Report: Women are assaulted on the job at more than twice the rate of men
- Certain safety issues disproportionately impact women, especially nonfatal workplace violence, according to a new National Safety Council (NSC) report. The NSC reports 70% of all assaults and related injuries that involved days away from work happened to women. In 2017, 12,820 women experienced assault-related injuries at work — a 60% increase from 2011 — compared to 5,530 assault-related injuries against men in the same year.
- The report revealed that women disproportionately face other work-related injuries and illnesses such as accidental injuries caused by another person, falls and ergonomic-related health problems, like injuries from repeated-motions. According to the report, women also experienced higher rates of injuries and illnesses in the management, business and finance, education and healthcare industries.
- In commemoration of Women's History Month, the NSC advises employers to examine their track records on safety involving women and ensure their Employee Assistance Programs are ready to provide support.
Nick Smith, the NSC's interim president and CEO, said in a statement that workplaces should be safe havens for everyone, and that data shows that more can be done to protect women at work. HR should be proactive about creating a workplace culture that does not tolerate harassment or assault and hears out women — and all employees — when they claim they've experienced harassment or assault. Especially in light of the #MeToo movement, HR should consider training to help reduce this type of behavior, which disproportionately impacts women.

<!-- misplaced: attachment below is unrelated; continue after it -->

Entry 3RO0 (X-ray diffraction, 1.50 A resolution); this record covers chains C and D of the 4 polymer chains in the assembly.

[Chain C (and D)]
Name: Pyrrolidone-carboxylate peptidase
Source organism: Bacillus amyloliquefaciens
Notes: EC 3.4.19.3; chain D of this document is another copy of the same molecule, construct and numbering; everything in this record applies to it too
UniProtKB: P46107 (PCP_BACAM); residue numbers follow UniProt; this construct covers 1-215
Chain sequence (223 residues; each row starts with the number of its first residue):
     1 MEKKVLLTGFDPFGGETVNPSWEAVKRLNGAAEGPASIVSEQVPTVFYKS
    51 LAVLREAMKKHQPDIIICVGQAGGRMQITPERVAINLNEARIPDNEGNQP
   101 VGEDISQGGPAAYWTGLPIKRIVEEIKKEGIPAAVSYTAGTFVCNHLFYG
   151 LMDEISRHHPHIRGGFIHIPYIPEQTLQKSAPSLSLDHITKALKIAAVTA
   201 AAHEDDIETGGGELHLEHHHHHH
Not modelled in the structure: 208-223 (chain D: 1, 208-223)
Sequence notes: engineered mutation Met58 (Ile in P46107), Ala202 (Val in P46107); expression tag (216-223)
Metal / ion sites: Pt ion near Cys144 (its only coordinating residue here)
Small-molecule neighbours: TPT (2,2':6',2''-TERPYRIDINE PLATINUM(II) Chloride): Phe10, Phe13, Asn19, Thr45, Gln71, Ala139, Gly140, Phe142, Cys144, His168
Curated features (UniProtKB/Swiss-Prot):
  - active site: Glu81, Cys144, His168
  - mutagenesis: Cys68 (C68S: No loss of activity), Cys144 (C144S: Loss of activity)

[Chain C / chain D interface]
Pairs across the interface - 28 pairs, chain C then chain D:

Some employers have actively reduced the risks of injuries, accidents and fatalities in the workplace for all workers. Tyson Foods is using virtual reality to train staff in the safe and proper handling of food and equipment. In 2017, Tyson was able to exceed its goal of a 15% reduction and reduce its workplace injuries and illnesses by more than 20%, compared to the previous year. Well-being programs are another solution HR could consider to improve the overall health of the workforce and reduce stress.
Besides injuries and illnesses, which the U.S. Occupational Safety and Health Administration monitors, employers must consider safety compliance issues under the Fair Labor Standards Act as they apply to workers' pay. Employers might do well to remember the law is especially critical during winter-storm season, when injuries from accidents can occur and businesses are sometimes forced to close early or shut down.